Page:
• Author(s): Weihao Yu, Xinchao Wang

Mamba, an architecture featuring an RNN-like token mixer based on the state space model (SSM), was introduced to address the quadratic complexity of the attention mechanism and applied to vision tasks. However, Mamba’s performance in vision tasks often falls short compared to convolutional and attention-based models.

This paper explores the fundamental nature of Mamba, concluding that it is best suited for tasks with long-sequence and autoregressive characteristics. Image classification does not align with these characteristics, suggesting that Mamba is unnecessary for this task. Detection and segmentation tasks, while not autoregressive, adhere to the long-sequence characteristic, warranting further exploration of Mamba’s potential.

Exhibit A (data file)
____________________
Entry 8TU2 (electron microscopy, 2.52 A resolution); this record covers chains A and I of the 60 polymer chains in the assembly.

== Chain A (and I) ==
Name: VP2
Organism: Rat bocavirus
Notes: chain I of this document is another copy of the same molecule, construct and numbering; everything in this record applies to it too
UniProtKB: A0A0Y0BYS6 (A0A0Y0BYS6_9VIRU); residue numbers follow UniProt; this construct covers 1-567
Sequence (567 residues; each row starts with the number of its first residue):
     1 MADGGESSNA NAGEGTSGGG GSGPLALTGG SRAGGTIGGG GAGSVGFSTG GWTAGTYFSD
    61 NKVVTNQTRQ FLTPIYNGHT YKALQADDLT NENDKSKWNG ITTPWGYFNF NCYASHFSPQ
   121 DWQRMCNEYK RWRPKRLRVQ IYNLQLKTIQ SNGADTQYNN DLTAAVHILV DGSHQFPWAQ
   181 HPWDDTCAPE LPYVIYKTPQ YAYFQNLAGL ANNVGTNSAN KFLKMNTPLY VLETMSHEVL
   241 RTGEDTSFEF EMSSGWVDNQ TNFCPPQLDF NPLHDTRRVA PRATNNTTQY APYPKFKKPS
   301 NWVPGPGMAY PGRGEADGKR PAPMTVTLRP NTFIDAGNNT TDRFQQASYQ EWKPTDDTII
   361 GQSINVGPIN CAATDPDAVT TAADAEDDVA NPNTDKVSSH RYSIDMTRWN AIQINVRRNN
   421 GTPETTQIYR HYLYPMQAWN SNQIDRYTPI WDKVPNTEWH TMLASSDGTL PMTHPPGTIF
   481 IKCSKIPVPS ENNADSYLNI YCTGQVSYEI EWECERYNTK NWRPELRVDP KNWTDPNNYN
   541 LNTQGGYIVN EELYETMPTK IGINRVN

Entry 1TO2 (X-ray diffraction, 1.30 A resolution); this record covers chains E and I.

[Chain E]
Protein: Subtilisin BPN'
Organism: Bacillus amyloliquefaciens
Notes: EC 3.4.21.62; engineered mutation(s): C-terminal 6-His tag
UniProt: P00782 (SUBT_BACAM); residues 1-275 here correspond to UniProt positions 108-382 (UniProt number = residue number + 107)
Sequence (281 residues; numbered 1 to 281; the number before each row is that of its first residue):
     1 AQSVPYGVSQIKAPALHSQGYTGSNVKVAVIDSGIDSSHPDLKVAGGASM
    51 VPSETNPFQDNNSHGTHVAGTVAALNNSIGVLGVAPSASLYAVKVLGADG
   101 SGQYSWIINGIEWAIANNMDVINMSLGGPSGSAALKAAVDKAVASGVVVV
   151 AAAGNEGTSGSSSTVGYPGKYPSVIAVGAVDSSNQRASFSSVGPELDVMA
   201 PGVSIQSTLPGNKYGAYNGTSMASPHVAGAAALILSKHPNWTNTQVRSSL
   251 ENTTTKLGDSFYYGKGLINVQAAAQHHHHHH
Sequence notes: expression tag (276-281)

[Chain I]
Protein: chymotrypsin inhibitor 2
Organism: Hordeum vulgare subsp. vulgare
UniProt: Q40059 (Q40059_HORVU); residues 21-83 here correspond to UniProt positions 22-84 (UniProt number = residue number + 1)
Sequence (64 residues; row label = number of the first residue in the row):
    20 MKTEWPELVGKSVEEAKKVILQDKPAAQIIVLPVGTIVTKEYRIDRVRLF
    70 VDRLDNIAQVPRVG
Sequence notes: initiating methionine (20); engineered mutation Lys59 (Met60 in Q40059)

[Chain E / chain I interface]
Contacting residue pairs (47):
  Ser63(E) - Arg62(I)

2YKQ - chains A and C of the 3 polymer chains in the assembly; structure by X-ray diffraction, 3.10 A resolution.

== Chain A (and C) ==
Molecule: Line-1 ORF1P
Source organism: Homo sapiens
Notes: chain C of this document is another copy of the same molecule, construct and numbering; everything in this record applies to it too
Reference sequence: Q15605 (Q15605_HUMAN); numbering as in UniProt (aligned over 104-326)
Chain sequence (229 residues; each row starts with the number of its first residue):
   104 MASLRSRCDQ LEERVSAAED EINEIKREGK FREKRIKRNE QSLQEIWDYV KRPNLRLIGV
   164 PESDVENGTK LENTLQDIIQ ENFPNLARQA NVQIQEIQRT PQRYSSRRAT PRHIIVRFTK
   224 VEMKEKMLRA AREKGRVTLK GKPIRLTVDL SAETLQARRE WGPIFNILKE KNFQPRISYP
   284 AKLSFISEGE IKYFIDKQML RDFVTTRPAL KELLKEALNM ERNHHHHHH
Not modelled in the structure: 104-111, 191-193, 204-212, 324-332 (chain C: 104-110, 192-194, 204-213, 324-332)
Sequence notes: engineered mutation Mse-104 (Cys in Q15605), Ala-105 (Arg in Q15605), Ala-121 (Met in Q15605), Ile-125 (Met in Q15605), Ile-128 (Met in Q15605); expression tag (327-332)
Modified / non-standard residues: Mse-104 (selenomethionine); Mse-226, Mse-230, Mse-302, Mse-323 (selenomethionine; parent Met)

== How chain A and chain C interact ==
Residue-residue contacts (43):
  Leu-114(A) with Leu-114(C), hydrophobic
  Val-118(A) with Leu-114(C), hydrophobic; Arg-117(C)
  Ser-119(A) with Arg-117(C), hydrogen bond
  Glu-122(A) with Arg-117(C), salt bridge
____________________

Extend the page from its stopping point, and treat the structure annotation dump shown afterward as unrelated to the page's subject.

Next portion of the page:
To test these hypotheses, a series of models named MambaOut were created by stacking Mamba blocks but removing their core token mixer, SSM. Experimental results confirm our hypotheses: MambaOut models outperform all visual Mamba models on ImageNet image classification, indicating Mamba’s unnecessary role in this task. For detection and segmentation, MambaOut models do not match the performance of state-of-the-art visual Mamba models, highlighting Mamba’s potential for long-sequence visual tasks.